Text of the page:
Rather than a titillating and exploitative experience, "Cookies & Cream" is an intelligent, thoughtful, strange and wonderful film featuring a divinely nuanced and balanced performance from Nicole and her supporting cast of players including the aforementioned Ackley as Dylan, a potential suitor for the rather romantically challenged Carmen.
In a weird way, "Cookies & Cream" is most easily described as a twisted blend of Kevin Smith's "Zack & Miri Make a Porno" with Paul Thomas Anderson's "Boogie Nights," both films that unexpected approaches to the adult entertainment industry.
The really great thing about "Cookies & Cream" is that Holt makes the incredibly wise choice to focus the film on the matters at hand, perhaps recognizing that the film could dissolve into a chaotic sea of cinematic cliche's were he to explore every potential storyline, including the very basic storyline of the mixed race Carmen and the caucasian Dylan.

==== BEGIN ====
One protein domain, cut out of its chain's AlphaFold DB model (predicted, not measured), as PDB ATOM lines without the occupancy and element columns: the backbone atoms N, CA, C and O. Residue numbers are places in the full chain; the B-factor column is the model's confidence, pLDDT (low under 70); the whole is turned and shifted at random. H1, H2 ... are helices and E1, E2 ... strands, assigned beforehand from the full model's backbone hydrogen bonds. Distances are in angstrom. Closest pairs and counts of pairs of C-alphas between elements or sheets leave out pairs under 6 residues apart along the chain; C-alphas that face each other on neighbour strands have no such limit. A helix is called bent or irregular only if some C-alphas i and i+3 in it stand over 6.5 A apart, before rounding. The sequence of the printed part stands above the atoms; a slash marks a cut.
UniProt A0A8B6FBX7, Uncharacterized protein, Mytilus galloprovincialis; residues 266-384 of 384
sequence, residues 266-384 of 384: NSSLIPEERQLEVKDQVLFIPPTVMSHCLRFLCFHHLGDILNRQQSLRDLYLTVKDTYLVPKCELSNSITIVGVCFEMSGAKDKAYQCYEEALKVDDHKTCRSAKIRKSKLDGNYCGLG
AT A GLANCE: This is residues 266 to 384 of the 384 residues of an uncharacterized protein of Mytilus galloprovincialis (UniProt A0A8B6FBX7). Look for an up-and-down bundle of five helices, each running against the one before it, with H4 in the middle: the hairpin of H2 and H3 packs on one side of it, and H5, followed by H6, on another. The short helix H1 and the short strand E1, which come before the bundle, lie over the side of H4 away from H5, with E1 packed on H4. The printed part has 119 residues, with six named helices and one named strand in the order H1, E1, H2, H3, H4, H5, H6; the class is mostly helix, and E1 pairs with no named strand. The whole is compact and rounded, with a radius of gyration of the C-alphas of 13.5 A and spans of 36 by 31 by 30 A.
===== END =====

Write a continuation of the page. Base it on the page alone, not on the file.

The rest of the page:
Rather than exploring all the side issues, "Cookies & Cream" centers itself almost squarely on the life of Carmen and how she struggles to be a single parent and find love when every guy she meets seems to want her to be the porn star girlfriend.
Time and time again, Carmen chooses to be honest about her job path with potential suitors and, not surprisingly, time and time again she's disappointed by men who refuse to see her for the women that she is when the cameras are off.
Seriously, what would you do?
It's an interesting dilemma.
After so many disappointments, Carmen decides not to tell Dylan right away about her "career."